Thursday, July 10, 2014

SPAN Destination ports and VLAN Membership

Recently at work, a discussion sprouted up around how to handle/configure local session Switched Port Analyzer (SPAN) destination ports.  A suggestion was made to create a new VLAN just for these SPAN destination ports and place them there.  The justification was that they would be out of VLAN 1, and easily identifiable.  Personally I thought it was a waste of a VLAN for a few simple SPAN destination ports, as SPAN destination ports do not participate in spanning tree, and do not forward traffic.  However, ultimately in this case it was a good decision due to security requirements.
Some key characteristics to know about SPAN destination ports:
    • A destination port can be a physical port that is assigned to an EtherChannel group, even if the EtherChannel group has been specified as a SPAN source. The port is removed from the group while it is configured as a SPAN destination port.
    • The port does not transmit any traffic except that traffic required for the SPAN session unless learning is enabled.
    • The state of the destination port is up/down by design. The interface shows the port in this state in order to make it evident that the port is currently not usable as a production port.
    • If ingress traffic forwarding is enabled for a network security device. The destination port forwards traffic at Layer 2.
    • A destination port does not participate in spanning tree while the SPAN session is active.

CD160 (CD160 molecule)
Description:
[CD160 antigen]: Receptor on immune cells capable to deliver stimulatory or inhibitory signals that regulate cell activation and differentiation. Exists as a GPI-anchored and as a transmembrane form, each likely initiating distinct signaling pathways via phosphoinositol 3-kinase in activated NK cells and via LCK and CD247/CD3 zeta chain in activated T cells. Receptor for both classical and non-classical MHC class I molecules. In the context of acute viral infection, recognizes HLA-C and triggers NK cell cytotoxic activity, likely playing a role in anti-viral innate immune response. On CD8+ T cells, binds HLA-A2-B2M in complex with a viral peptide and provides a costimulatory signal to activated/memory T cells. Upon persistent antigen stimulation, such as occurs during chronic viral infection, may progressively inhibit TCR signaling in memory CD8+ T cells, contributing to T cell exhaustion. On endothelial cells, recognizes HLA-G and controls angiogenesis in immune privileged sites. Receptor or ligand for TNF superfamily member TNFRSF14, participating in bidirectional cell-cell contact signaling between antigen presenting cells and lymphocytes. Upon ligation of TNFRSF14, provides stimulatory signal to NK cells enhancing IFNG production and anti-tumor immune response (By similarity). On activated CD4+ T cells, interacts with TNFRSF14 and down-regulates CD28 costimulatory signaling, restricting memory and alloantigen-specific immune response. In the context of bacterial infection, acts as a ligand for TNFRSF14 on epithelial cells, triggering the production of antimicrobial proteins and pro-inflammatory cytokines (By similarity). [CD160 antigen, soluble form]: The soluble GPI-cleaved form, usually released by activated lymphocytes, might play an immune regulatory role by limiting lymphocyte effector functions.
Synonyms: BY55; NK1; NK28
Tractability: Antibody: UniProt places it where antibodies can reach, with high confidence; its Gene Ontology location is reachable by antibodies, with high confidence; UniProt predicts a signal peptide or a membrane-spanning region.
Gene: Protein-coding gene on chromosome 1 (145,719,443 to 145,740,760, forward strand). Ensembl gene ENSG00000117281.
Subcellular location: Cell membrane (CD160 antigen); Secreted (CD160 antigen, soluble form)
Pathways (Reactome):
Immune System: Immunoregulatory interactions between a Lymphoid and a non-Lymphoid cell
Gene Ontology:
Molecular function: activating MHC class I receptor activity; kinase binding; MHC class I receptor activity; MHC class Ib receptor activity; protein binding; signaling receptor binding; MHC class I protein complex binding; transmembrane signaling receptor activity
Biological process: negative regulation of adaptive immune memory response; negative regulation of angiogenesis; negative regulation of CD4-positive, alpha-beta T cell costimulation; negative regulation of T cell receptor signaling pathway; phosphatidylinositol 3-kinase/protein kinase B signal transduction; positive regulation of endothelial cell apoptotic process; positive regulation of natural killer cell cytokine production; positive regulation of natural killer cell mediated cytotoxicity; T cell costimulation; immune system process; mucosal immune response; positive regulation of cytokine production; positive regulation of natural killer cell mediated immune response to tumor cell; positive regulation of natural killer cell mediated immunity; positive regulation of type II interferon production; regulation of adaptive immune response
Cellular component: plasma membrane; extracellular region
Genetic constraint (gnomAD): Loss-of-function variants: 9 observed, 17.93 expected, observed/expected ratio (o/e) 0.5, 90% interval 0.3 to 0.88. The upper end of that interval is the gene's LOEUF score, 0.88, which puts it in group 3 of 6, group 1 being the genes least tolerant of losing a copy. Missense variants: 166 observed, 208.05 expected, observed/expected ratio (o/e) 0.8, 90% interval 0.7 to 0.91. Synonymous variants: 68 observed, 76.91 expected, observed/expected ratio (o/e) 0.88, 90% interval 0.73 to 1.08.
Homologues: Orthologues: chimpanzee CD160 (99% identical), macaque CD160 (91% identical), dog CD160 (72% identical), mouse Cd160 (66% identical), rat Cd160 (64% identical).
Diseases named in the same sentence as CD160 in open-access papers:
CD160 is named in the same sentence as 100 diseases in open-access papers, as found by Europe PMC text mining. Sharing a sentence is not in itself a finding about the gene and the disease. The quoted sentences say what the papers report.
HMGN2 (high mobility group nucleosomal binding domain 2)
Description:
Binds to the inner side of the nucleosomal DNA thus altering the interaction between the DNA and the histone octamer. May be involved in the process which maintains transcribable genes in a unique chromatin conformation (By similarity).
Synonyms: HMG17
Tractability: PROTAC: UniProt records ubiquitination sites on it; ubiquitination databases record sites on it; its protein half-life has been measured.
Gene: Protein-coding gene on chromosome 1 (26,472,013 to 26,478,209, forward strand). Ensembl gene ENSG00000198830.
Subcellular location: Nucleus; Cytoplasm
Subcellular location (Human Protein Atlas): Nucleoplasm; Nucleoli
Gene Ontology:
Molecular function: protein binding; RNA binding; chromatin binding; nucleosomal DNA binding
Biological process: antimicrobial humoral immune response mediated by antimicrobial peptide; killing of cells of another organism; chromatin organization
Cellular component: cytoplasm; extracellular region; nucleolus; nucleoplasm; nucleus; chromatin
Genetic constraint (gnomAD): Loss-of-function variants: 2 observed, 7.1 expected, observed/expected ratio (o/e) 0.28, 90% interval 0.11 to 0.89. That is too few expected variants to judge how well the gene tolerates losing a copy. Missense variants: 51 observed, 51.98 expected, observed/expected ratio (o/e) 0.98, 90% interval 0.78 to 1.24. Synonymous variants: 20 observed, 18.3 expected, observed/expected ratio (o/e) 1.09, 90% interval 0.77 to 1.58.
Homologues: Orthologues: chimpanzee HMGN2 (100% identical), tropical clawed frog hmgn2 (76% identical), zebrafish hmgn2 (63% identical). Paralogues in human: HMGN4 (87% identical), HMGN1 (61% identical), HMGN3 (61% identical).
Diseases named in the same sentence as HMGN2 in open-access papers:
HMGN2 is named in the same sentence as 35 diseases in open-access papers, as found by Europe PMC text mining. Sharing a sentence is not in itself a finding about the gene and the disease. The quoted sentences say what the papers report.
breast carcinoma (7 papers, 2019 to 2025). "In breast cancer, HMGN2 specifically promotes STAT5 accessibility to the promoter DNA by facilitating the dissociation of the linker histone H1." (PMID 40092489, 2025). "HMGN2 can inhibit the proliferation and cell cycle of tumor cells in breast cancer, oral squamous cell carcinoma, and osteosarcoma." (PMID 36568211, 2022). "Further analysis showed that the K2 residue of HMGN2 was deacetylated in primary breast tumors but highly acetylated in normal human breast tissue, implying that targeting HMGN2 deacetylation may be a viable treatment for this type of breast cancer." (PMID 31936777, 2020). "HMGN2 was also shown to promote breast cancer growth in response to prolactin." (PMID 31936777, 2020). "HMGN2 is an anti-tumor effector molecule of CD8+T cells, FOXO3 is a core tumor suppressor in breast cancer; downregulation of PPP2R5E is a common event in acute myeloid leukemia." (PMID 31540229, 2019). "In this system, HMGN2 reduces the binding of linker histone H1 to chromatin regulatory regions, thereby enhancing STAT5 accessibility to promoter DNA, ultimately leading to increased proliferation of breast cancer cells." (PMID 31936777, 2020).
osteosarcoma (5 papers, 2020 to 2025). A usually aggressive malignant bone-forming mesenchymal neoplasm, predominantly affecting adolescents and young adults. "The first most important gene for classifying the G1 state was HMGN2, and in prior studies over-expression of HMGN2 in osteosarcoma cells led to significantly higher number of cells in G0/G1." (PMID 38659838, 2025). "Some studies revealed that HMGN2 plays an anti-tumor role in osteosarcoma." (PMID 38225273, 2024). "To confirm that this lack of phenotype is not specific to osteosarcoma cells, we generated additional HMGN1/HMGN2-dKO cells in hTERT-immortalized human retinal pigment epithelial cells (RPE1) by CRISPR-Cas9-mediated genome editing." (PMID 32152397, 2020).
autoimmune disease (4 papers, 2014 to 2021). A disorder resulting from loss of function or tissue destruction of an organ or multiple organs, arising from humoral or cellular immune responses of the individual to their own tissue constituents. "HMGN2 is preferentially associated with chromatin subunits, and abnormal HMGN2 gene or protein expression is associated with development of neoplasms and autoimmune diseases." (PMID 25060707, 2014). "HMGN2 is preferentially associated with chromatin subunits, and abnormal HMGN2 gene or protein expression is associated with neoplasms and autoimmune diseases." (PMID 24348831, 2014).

• When it is a destination port, it does not participate in any of the Layer 2 protocols (STP, VTP, CDP, DTP, PagP).
    • A destination port that belongs to a source VLAN of any SPAN session is excluded from the source list and is not monitored.
    • A destination port receives copies of sent and received traffic for all monitored source ports. If a destination port is oversubscribed, it can become congested. This congestion can affect traffic forwarding on one or more of the source ports.
    • When you configure a port as a SPAN destination, it is dedicated for use only by the SPAN feature.
    • Destinations, by default, cannot receive any traffic. With Release 12.2(33)SXH and later releases, you can configure Layer 2 destinations to receive traffic from any attached devices.
    • Destinations, by default, do not transmit anything except SPAN traffic. Layer 2 destinations that you have configured to receive traffic can be configured to learn the Layer 2 address of any devices attached to the destination and transmit traffic that is addressed to the devices.
Some of the points above seem like repeats and that was done on purpose to emphasize the point.  Probably the most important point is the one about the port being in an Up/Down status.  To me, this would naturally indicate that it is doing nothing outside of its SPAN function.


  1. Hi! I know this is kind of off-topic however I had to ask. Does running a well-established blog such as yours take a large amount of work? I'm brand new to blogging however I do write in my journal everyday. I'd like to start a blog so I will be able to share my own experience and views online. Please let me know if you have any kind of recommendations or tips for brand new aspiring blog owners. Thankyou!

    1. Hi Ed! I haven't touched the blog in years - just too busy between a busy job (versus the not busy job when I was doing these blog articles), family with four kids, and a side hustle DJing. Things have probably changed, so best you do your own exploration.. but really it's just finding your workflow and working through the formatting nuances of any given blog site/template. It becomes second nature after a while and it's pretty fun and you learn alot doing this kind of stuff - highly recommend!

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